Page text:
As a boatie, Kawau was my favourite of the islands in the Hauraki Gulf. We used to sail here whenever we needed a few days of relaxation. The long deep Bon Accord Harbour offers protection from winds in nearly all directions, making it a safe haven even when the weather doesn’t cooperate.
Kawau has no roads, yet it’s one of the larger islands of the Hauraki Gulf. It does have a lovely old mansion to explore and some interesting animals to discover. The island was purchased in 1862 by then Governor of New Zealand, Sir Geroge Grey. One of New Zealand’s most famous politicians, he served as governor twice, as well as being appointed Governor to South Australia and Cape Colony (South Africa).
Grey brought zebra, peacocks, wallaby and several exotic plants with him to Kawau, and there are still peacocks, wallaby, and vegetation on the island that distinguish it from the other Islands of the Hauraki. (Wallaby are Australian animals, not found anywhere else in New Zealand).
In addition to Grey’s mansion, we have hiked the Miners track to the old copper mine.
Another of the protected wildlife sanctuary islands, Motuora is home to the North Island Brown Kiwi, a much larger species than the Little Spotted Kiwi in Shakespear Park. One of my friends has twice been on Motuora in the evening, sat quietly for a while and actually saw kiwi birds. We haven’t been out to this island in over ten years.
An island off of Kawau Island, it is best known as the final resting place of the sunken ship the Rewa. There is also a sunken ship in Okoromai Bay off of Shakespear Park at the end of Auckland’s Whangaparaoa peninsula.
For nearly half a century, Motuihe was used as an Auckland Quarantine station, a prisoner of war camp, and a naval training base, according to the Department of Conservation. Today, the island is known for its white sandy beaches, crystal clear waters, and wild tuatara.
Ponui island camp is popular with the scouts. We visited as a day trip from nearby Waiheke Island and later learned that we were swimming in a bay known for having stingray. Ponui Island is home to kiwi birds and New Zealand’s only feral donkeys.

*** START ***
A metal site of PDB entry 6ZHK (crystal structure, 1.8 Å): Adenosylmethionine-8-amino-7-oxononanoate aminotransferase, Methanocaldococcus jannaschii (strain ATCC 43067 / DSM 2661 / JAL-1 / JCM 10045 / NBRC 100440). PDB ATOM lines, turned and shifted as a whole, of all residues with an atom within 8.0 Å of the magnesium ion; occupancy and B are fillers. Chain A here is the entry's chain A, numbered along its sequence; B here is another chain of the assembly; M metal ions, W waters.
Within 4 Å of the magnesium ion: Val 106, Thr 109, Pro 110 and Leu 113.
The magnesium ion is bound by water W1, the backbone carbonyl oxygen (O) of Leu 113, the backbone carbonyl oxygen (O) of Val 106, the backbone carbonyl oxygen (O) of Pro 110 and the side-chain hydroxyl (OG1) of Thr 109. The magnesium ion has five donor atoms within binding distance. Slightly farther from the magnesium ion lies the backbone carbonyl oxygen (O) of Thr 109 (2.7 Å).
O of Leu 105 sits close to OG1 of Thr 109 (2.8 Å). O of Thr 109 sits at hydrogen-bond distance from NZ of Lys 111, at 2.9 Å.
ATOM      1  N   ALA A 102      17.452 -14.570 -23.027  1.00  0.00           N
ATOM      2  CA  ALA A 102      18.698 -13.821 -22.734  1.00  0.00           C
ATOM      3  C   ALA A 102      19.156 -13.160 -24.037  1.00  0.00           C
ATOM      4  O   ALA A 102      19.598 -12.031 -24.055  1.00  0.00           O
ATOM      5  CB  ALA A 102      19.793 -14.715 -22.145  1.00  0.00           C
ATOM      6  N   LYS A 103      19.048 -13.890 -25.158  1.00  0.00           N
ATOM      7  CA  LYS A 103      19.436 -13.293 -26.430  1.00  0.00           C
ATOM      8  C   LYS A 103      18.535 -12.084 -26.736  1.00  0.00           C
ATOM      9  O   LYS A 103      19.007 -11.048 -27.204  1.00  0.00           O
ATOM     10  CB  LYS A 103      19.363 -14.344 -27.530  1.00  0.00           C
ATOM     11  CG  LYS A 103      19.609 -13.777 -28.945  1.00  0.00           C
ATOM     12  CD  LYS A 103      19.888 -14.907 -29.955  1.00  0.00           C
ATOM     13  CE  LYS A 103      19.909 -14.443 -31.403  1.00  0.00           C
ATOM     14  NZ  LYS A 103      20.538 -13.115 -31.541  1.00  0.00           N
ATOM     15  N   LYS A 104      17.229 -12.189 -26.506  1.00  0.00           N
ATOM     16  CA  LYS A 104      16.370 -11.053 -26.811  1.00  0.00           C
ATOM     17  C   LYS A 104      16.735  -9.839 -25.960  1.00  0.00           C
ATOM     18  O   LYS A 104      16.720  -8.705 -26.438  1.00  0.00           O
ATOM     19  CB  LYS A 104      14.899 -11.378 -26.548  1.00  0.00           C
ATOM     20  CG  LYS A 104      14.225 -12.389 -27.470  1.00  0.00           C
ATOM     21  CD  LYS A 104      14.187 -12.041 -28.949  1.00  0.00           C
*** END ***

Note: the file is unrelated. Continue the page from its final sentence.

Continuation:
Other Islands of the Hauraki Gulf
Each of the islands above we have personally visited with a camera in hand. There are several other islands that should be included on this page:
- Rotoroa Island: Closed to the public for nearly 100 years, it was previously New Zealand’s first addiction treatment centre. The island is now open to the public. One can visit a museum and other heritage buildings including a jail, school, and chapel. Of course, there are plenty of beaches and hiking opportunities. Check for discount Rotoroa Island ferry tickets from Auckland.
- Great Barrier Island: The biggest of the islands in the Hauraki Gulf, much of Great Barrier’s power is generated from its off-grid solar panel system, the largest in New Zealand. It is the only island that takes commercial flights and is a great place to spend a few days. Hikers can enjoy a several-day walk, staying in DOC huts.
- Little Barrier Island: Permits are required to dock or visit here. I have been told they are difficult to get but haven’t tired. Little Barrier is home to New Zealand’s first nature reserve, established in 1896.
Tips for visiting the islands of the Hauraki Gulf
The Hauraki Gulf marine park is east of the Auckland and Waikato regions. It contains the Waitemata Harbour, Firth of Thames and eastern coastline of the Coromandel Peninsula.
- Only a handful of the islands offer anything to purchase, so be prepared with enough food and water for your visit.
- New Zealand’s weather is very changeable. It’s recommended to wear layers, bring a jacket, and use sunscreen.
- When you leave an island, take your rubbish with you.
- Dogs are not allowed on Motuihe, Motuora, Motutapu, Rangitoto, or Tiritiri Matangi islands.
- Bring a torch (flashlight), especially if you plan to explore the lava caves on Rangitoto.
- Check your shoes, clothes and bags to be sure they are clean, free of soil and seeds, and that you have no stowaways (insects, skinks, or mice in your bags), especially when heading to one of the pest-free islands.
- Learn more from the Department of Conservation.